IBM makes play at reimagining the inbox with Verse

Much like Google's Inbox or Dropbox’s Mailbox, Verse is IBM’s play at reinventing the e-mail inbox.


If there is one piece of archaic but necessary technology that is more hotly debated — and detested — than the password, it is the email inbox.

Much like Google's Inbox or Dropbox’s Mailbox, Verse is IBM’s play at reinventing the e-mail inbox.

Carolyn Pampino, design director for IBM’s enterprise social solutions, outlined via telephone last week about how IBM Verse stems from CEO Virginia Rometty’s push for a reinvestment and upgrade in IBM’s heritage in design.

Pampino, herself, recalled a conference several years back where she once quipped, "Email, now there’s a content management problem if I’ve ever wanted to solve it.”

"The mail experience hasn’t been reimagined since it was invented,” Pampino lamented, characterizing email as it currently stands as "a flat list of stuff coming at you.”

IBM is aiming to differentiate Verse with what Pampino stressed as "more of a focus on people” and relevant conversations in the workplace. "It’s an easy and fast way to immediately filter on a person’s name,” she added.

The idea, Pampino simplified, is bringing fast search capabilities seen on consumer sites such as Amazon or any online retailer into the mail experience. IBM is also infusing a social element to Verse by promoting and incorporating relationships into the mail experience by offering data insights into other people on a given thread. Pampino suggested how these touches could motivate how an individual user engages with business email.


Pampino assures the mobile experience is the same as the desktop, allowing users to zoom into a person’s business card, track most important contacts and hone in on those messages. Verse will only be available for iOS and Android, and there aren’t plans to expand to any more mobile platforms at this time.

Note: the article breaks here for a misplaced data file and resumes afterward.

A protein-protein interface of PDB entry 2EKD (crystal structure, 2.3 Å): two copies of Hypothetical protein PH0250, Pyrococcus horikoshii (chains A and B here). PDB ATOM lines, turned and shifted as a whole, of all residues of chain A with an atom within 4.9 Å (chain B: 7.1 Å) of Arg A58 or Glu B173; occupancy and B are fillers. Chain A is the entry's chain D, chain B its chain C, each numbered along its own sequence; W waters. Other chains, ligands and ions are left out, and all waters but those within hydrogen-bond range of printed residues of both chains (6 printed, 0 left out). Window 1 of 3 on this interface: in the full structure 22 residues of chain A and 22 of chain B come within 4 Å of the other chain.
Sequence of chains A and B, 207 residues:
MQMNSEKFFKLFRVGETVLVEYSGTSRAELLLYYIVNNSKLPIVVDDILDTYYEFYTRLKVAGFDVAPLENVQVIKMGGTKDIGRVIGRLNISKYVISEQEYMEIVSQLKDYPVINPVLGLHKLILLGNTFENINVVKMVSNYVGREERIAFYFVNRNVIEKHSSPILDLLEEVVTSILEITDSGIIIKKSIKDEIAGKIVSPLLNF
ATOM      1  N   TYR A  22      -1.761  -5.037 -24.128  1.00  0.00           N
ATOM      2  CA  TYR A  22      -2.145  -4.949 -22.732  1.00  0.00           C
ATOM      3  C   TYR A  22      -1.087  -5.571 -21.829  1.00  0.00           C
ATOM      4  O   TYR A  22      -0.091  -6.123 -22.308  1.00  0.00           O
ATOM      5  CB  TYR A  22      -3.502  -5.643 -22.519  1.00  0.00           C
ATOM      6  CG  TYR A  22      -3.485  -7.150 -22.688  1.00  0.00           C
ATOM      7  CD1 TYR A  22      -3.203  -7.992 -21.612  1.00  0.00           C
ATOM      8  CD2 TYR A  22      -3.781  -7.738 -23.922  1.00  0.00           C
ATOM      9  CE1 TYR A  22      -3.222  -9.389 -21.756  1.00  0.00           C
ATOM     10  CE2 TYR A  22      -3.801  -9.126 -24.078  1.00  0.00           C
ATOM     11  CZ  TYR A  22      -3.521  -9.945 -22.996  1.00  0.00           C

IBM Verse could also serve as glimpse at what is to come from Big Blue’s buzzed-about collaboration with Apple announced earlier this year.

"We are certainly talking with Apple around this and setting up some meetings to work with them on this particular app,” Pampino replied. "That announcement is part of a larger effort we have at IBM focusing on how we transform how people work and transforming the enterprise.”

Highlighting another recent data deal with Twitter , Pampino championed cloud-based IBM Verse as "another example of transforming how we work."

IBM Verse is launching in beta this month with the first group of users set to start using the program on November 25. IBM is targeting general availability for the end of the first quarter of 2015.

Earlier this month , IBM infused its smart technology further into its security portfolio.

Two hundred IBM engineers were tasked with building the Dynamic Cloud Security suite for cloud and on-premise deployments.

The portfolio's assets, which range from better visualization options to the IBM QRadar security analytics platform, are supposed to resolve gaps that could fall between on-premise and cloud-based apps as well as offer a bridge to Software-as-a-Service products and mobile devices.

Constructed for protecting user data and apps based in the cloud, IBM is really gearing this product toward corporations opting for hybrid cloud deployments, which is increasingly becoming the de facto (or at least generally accepted) cloud model.

Images via IBM